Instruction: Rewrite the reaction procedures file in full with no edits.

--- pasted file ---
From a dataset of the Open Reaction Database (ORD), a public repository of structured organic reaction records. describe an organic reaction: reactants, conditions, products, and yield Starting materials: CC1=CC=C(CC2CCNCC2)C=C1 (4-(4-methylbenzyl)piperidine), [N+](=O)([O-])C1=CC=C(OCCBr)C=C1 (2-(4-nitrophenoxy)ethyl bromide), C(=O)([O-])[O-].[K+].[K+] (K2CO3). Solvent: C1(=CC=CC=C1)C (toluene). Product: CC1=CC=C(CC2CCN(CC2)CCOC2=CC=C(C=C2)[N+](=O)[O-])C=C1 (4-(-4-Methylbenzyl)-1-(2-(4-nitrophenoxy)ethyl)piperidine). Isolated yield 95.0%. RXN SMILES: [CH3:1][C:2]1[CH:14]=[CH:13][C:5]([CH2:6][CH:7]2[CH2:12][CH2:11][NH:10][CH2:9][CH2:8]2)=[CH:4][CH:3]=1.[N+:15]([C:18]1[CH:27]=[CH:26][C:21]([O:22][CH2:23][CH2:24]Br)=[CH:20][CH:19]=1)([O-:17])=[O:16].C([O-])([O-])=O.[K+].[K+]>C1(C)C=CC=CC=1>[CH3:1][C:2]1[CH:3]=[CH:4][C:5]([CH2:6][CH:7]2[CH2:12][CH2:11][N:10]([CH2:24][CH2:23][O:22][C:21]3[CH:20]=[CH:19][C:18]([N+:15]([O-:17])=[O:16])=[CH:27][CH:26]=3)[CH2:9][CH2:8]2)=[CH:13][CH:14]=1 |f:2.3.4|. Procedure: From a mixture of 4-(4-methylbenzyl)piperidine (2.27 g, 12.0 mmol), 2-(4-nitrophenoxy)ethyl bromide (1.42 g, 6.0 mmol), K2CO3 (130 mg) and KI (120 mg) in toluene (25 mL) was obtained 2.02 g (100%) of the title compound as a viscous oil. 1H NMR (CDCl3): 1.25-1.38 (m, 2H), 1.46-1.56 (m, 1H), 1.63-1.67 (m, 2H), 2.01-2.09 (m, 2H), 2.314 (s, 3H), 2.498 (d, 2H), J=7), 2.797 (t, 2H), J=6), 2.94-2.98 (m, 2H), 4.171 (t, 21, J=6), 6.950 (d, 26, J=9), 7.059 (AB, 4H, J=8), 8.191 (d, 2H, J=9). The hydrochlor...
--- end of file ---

From a dataset of the Open Reaction Database (ORD), a public repository of structured organic reaction records. describe an organic reaction: reactants, conditions, products, and yield Starting materials: CC1=CC=C(CC2CCNCC2)C=C1 (4-(4-methylbenzyl)piperidine), [N+](=O)([O-])C1=CC=C(OCCBr)C=C1 (2-(4-nitrophenoxy)ethyl bromide), C(=O)([O-])[O-].[K+].[K+] (K2CO3). Solvent: C1(=CC=CC=C1)C (toluene). Product: CC1=CC=C(CC2CCN(CC2)CCOC2=CC=C(C=C2)[N+](=O)[O-])C=C1 (4-(-4-Methylbenzyl)-1-(2-(4-nitrophenoxy)ethyl)piperidine). Isolated yield 95.0%. RXN SMILES: [CH3:1][C:2]1[CH:14]=[CH:13][C:5]([CH2:6][CH:7]2[CH2:12][CH2:11][NH:10][CH2:9][CH2:8]2)=[CH:4][CH:3]=1.[N+:15]([C:18]1[CH:27]=[CH:26][C:21]([O:22][CH2:23][CH2:24]Br)=[CH:20][CH:19]=1)([O-:17])=[O:16].C([O-])([O-])=O.[K+].[K+]>C1(C)C=CC=CC=1>[CH3:1][C:2]1[CH:3]=[CH:4][C:5]([CH2:6][CH:7]2[CH2:12][CH2:11][N:10]([CH2:24][CH2:23][O:22][C:21]3[CH:20]=[CH:19][C:18]([N+:15]([O-:17])=[O:16])=[CH:27][CH:26]=3)[CH2:9][CH2:8]2)=[CH:13][CH:14]=1 |f:2.3.4|. Procedure: From a mixture of 4-(4-methylbenzyl)piperidine (2.27 g, 12.0 mmol), 2-(4-nitrophenoxy)ethyl bromide (1.42 g, 6.0 mmol), K2CO3 (130 mg) and KI (120 mg) in toluene (25 mL) was obtained 2.02 g (100%) of the title compound as a viscous oil. 1H NMR (CDCl3): 1.25-1.38 (m, 2H), 1.46-1.56 (m, 1H), 1.63-1.67 (m, 2H), 2.01-2.09 (m, 2H), 2.314 (s, 3H), 2.498 (d, 2H), J=7), 2.797 (t, 2H), J=6), 2.94-2.98 (m, 2H), 4.171 (t, 21, J=6), 6.950 (d, 26, J=9), 7.059 (AB, 4H, J=8), 8.191 (d, 2H, J=9). The hydrochlor...